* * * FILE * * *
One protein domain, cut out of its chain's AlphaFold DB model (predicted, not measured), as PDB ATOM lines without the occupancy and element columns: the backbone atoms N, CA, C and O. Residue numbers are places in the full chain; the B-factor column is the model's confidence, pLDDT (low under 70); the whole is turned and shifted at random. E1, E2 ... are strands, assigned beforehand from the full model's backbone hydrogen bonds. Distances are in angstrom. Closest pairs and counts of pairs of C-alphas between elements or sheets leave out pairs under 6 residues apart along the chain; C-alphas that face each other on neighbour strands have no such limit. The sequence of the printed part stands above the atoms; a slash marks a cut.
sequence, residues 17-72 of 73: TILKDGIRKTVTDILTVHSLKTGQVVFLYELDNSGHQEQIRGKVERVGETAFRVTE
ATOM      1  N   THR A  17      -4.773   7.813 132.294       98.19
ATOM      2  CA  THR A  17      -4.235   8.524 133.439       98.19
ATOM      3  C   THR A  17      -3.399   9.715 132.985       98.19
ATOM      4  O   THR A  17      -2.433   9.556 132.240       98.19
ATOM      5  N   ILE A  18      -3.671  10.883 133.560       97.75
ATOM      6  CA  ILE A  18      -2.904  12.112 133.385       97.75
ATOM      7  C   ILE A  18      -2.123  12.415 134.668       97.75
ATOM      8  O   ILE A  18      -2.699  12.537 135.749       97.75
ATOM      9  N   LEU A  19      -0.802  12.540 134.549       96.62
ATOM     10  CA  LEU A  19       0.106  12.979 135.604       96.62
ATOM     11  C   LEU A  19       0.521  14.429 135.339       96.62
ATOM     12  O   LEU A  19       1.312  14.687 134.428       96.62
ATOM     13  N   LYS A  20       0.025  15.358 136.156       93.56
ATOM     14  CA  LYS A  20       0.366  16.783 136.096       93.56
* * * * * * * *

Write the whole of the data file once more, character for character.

One protein domain, cut out of its chain's AlphaFold DB model (predicted, not measured), as PDB ATOM lines without the occupancy and element columns: the backbone atoms N, CA, C and O. Residue numbers are places in the full chain; the B-factor column is the model's confidence, pLDDT (low under 70); the whole is turned and shifted at random. E1, E2 ... are strands, assigned beforehand from the full model's backbone hydrogen bonds. Distances are in angstrom. Closest pairs and counts of pairs of C-alphas between elements or sheets leave out pairs under 6 residues apart along the chain; C-alphas that face each other on neighbour strands have no such limit. The sequence of the printed part stands above the atoms; a slash marks a cut.
sequence, residues 17-72 of 73: TILKDGIRKTVTDILTVHSLKTGQVVFLYELDNSGHQEQIRGKVERVGETAFRVTE
ATOM      1  N   THR A  17      -4.773   7.813 132.294       98.19
ATOM      2  CA  THR A  17      -4.235   8.524 133.439       98.19
ATOM      3  C   THR A  17      -3.399   9.715 132.985       98.19
ATOM      4  O   THR A  17      -2.433   9.556 132.240       98.19
ATOM      5  N   ILE A  18      -3.671  10.883 133.560       97.75
ATOM      6  CA  ILE A  18      -2.904  12.112 133.385       97.75
ATOM      7  C   ILE A  18      -2.123  12.415 134.668       97.75
ATOM      8  O   ILE A  18      -2.699  12.537 135.749       97.75
ATOM      9  N   LEU A  19      -0.802  12.540 134.549       96.62
ATOM     10  CA  LEU A  19       0.106  12.979 135.604       96.62
ATOM     11  C   LEU A  19       0.521  14.429 135.339       96.62
ATOM     12  O   LEU A  19       1.312  14.687 134.428       96.62
ATOM     13  N   LYS A  20       0.025  15.358 136.156       93.56
ATOM     14  CA  LYS A  20       0.366  16.783 136.096       93.56